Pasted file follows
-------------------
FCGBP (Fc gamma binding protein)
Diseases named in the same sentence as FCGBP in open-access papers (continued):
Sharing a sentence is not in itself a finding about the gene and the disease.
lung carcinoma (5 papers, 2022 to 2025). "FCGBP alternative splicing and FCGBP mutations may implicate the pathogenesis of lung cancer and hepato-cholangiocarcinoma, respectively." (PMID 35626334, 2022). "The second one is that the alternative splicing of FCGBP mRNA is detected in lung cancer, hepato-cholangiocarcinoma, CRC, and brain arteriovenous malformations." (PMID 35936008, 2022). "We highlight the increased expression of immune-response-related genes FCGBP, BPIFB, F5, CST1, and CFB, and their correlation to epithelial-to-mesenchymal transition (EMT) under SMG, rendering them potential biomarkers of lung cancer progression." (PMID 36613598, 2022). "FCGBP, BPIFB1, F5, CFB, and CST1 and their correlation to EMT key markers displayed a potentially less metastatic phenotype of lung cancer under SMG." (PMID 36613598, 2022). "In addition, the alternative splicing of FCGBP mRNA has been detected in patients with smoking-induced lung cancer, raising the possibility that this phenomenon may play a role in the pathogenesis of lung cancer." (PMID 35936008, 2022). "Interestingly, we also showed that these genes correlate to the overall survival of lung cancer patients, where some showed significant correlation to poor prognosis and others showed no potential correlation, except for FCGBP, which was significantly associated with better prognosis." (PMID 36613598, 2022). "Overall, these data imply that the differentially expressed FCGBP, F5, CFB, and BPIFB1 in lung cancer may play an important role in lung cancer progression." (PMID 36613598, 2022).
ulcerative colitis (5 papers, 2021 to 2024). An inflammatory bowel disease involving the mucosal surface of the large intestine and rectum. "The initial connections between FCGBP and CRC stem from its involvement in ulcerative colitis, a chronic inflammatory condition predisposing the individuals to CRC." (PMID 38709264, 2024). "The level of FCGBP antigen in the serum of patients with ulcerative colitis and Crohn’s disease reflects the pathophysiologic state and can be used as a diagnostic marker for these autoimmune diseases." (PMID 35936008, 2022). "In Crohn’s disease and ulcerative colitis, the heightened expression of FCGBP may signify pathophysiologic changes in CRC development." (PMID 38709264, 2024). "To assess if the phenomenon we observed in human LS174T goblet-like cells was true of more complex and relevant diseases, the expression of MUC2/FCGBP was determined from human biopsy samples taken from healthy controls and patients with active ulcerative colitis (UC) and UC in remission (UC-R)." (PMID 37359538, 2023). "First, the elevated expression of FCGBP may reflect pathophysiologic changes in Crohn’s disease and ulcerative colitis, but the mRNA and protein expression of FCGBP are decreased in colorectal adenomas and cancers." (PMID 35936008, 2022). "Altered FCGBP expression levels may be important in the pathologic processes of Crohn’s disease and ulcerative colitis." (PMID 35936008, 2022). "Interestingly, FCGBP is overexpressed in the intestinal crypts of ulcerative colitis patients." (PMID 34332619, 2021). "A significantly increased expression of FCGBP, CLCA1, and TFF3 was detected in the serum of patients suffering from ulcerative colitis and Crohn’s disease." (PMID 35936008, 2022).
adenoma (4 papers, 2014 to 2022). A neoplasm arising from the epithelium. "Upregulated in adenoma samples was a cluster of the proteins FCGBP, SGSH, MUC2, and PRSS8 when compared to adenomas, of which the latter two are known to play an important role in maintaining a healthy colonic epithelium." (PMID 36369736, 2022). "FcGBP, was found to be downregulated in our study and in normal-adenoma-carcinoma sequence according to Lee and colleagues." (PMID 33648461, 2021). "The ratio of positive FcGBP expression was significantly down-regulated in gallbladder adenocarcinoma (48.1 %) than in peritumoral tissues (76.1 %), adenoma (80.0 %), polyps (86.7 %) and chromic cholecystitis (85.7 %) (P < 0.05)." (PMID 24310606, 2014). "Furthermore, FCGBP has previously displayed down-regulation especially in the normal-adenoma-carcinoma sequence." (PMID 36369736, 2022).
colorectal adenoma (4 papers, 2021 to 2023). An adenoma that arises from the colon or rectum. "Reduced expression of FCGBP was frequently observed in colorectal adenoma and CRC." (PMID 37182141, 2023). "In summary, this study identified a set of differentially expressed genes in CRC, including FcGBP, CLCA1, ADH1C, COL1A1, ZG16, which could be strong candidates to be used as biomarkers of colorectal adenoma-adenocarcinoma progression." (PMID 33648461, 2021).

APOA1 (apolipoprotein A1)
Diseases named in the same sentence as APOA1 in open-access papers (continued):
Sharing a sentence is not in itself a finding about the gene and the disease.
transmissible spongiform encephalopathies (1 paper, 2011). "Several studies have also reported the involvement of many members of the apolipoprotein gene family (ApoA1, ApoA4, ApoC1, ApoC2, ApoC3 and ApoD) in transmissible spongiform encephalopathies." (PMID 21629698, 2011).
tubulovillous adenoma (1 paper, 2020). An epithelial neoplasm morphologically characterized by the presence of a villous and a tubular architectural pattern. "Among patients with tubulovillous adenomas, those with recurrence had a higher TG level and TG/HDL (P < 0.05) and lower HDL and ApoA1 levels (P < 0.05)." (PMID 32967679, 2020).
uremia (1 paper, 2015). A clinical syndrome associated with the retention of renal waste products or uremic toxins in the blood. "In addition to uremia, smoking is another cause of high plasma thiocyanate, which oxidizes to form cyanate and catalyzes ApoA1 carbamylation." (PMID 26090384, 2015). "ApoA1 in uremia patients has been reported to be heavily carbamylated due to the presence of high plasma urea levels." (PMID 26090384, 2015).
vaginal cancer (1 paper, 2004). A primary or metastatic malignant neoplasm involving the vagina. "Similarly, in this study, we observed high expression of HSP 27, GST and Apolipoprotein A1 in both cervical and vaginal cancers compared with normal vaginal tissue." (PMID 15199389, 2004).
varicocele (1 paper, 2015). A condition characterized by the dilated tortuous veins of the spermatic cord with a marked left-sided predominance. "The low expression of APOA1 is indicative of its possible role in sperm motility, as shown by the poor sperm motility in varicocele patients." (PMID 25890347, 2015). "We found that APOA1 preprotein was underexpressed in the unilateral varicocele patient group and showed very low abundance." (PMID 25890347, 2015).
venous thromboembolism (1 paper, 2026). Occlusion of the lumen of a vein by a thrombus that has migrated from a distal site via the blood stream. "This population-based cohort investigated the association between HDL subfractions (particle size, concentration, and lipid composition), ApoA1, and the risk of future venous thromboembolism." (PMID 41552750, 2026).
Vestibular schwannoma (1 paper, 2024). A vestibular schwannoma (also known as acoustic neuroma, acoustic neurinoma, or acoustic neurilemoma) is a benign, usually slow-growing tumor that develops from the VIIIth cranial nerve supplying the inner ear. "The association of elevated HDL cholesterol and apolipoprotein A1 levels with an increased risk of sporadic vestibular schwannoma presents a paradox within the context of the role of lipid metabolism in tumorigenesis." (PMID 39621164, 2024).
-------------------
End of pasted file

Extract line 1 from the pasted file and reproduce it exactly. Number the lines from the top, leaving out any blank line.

FCGBP (Fc gamma binding protein)